Linear Technology has entered the energy-harvesting business with two chips, the LTC3108 step-up converter/power manager and the LTC3588-1 power supply for piezoelectric vibrating-beam energy harvesters. The transducer-specific LTC3588 incorporates design features of the general-purpose LC3108, adapting circuitry expressly for piezoelectric harvesters.
More harvester-specific devices are planned, as the power supply/power manager targets thermo-electric, photovoltaic, galvanic, and coil/magnet harvest rings as potential applications. As with most micro-power energy harvesting, typical applications involve sensors of some sort and wireless mesh networks that pass on data from a host of sensors to a central processor.
Practical applications could range from environmental control in buildings to monitoring the structural integrity of highway structures. In building monitoring, energy could be harvested from ambient light or temperature differences. In bridges, piezoelectric harvesters could collect energy from the vibrations caused by vehicles driving on the structure.
The LTC3108 neatly meets the fundamental challenge of startup. It uses an external step-up transformer and a small coupling capacitor to form a resonant step-up oscillator driving a MOSFET switch. An external charge pump capacitor boosts and rectifies the ac voltage produced on the secondary winding of the transformer. That voltage in turn charges another external capacitor (on the VAUX pin) that runs the chip and its external outputs. Once the VAUX capacitor is charged to 2.5 V, the chip can charge a standard capacitor, supercapacitor, or rechargeable battery.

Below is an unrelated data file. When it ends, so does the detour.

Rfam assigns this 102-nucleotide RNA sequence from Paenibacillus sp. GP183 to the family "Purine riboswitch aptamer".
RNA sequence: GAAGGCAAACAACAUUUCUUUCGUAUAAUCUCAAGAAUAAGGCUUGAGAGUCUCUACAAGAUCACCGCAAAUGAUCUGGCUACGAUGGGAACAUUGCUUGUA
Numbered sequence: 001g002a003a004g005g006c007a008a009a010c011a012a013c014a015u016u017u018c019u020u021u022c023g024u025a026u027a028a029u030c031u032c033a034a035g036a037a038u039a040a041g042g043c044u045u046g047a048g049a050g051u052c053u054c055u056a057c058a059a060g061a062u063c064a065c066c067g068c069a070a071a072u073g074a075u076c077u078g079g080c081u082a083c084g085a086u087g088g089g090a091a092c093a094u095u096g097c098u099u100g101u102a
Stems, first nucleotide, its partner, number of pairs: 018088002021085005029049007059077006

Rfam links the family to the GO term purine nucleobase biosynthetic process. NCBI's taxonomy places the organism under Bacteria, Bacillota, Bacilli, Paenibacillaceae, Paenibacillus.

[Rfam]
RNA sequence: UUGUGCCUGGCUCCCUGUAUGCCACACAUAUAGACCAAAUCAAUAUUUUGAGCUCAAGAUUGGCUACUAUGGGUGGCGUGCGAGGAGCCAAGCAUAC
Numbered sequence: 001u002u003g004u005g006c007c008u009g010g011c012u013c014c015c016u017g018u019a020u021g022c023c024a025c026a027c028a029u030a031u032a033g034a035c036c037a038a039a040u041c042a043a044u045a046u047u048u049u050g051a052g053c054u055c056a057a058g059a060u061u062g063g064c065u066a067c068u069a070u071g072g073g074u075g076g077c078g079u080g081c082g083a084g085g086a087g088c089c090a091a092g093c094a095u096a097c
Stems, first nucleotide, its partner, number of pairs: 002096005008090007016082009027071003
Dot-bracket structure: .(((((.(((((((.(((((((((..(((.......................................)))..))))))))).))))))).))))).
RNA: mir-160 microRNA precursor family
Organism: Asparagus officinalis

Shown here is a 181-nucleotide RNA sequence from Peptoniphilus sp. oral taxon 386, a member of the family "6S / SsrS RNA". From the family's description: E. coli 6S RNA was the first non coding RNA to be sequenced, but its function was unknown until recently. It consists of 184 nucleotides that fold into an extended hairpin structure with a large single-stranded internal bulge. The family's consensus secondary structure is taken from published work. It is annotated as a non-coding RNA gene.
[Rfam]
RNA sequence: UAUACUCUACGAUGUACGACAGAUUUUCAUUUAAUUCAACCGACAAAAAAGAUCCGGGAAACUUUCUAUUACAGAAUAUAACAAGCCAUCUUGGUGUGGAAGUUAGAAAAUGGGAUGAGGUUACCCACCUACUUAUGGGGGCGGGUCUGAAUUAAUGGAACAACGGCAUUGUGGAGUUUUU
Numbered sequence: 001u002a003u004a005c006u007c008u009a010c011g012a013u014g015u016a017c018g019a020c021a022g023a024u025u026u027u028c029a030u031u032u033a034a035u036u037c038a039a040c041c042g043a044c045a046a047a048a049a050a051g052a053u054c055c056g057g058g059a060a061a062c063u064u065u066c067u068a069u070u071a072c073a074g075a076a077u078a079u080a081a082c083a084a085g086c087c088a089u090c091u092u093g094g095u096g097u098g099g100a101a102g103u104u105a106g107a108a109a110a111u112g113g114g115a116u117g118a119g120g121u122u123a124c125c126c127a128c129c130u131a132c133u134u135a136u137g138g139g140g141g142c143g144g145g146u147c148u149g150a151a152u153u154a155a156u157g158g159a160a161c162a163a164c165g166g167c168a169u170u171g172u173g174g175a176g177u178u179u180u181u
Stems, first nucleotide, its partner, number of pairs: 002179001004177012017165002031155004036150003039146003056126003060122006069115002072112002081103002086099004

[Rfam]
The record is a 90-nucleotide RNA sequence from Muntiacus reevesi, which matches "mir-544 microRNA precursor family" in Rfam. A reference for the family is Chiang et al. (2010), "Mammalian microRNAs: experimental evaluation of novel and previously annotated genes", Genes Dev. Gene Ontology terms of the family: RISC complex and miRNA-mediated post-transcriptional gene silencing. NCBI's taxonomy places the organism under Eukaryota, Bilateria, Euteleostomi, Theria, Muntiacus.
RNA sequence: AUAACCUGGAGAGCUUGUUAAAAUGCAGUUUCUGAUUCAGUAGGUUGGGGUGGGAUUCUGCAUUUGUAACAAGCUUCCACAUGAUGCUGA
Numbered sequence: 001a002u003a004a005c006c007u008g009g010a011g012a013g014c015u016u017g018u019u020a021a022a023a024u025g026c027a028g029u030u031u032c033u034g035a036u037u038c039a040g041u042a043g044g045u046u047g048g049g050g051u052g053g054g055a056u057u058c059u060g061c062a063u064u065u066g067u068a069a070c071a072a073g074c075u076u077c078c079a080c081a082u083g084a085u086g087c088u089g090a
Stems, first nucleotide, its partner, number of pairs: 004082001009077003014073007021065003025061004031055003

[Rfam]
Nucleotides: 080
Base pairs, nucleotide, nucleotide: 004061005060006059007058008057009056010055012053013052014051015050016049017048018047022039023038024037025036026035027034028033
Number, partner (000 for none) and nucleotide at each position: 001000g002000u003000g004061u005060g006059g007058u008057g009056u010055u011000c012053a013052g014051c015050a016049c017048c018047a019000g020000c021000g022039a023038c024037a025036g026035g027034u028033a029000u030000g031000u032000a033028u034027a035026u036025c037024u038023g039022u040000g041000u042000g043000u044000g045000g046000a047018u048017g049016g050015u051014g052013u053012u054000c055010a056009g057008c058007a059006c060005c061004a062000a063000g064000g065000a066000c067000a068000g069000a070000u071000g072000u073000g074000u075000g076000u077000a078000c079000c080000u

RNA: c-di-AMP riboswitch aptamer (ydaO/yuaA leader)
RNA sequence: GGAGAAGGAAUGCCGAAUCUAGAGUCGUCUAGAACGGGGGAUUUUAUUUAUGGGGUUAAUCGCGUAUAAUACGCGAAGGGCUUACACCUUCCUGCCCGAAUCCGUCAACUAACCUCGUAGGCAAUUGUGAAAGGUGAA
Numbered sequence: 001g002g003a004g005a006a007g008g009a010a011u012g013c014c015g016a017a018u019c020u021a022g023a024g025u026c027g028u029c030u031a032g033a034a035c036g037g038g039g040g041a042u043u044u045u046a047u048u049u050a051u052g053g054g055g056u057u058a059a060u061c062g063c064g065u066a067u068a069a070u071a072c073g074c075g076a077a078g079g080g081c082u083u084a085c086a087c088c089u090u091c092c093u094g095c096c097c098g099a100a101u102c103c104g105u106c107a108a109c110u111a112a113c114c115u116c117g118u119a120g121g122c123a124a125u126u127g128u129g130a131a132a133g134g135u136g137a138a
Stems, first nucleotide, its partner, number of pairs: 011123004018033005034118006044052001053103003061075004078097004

Outputs include a low-dropout regulator (LDO), VSTORE, and two outputs designated VOUT and VOUT2, plus a “power-good” pin (figure a). VSTORE is a trickle-charge output intended to charge a large storage capacitor or rechargeable battery up to the VAUX voltage. VOUT provides the main output voltage, which can be pin-strap programmed by the user to provide a regulated 2.35-, 3.3-, 4.1-, or 5-V output. The host can turn the VOUT2 output on and off.
When enabled, VOUT2 is connected to VOUT through a 1.3-Ω P-channel MOSFET switch. This output can be used to power external circuits such as sensors and amplifiers that do not have a low-power sleep or shutdown capability, so they only draw power when needed. Quiescent power for the LTC3108 itself is only 1.6 µA.
The LDO output is for running the system controller. It provides a regulated 2.2-V output at 3 mA. The higher of VAUX or VOUT powers the LDO, enabling it to become active as soon as VAUX has charged to 2.3 V, while the VOUT storage capacitor is still charging. In the event of a step load on the LDO output, current can come from the main VOUT capacitor if VAUX drops below VOUT.
While the LTC3108 boosts the transducer input voltage via a transformer-based circuit, the LTC3588-1, intended for piezo energy harvesters, implements a buck converter. Its internal full-wave bridge rectifier handles the ac input from a piezoelectric transducer directly. The rectified output, stored on a capacitor at the VIN pin, is used as an energy reservoir for the buck converter (figure, b). The low-loss bridge rectifier has a total drop of about 400 mV with typical piezo generated currents (around 10 µA). The bridge can carry up to 50 mA.
The buck regulator uses a hysteretic voltage algorithm to control the output through internal feedback from the VOUT sense pin. It charges an output capacitor through an inductor to a value slightly higher than the regulation point by ramping the inductor current up to 260 mA through an internal PMOS switch and then ramping it down to zero through an internal NMOS switch.
The LTC3108 comes in a 3- by 4-mm dual flat no-lead (DFN) package or small-outline SSOP-16. Pricing starts at $2.95 each for 1000-piece quantities. Industrial temperature-grade versions are available for slightly more. The DFN version of the LTC3588 is slightly smaller (3 by 3 mm) but costs the same.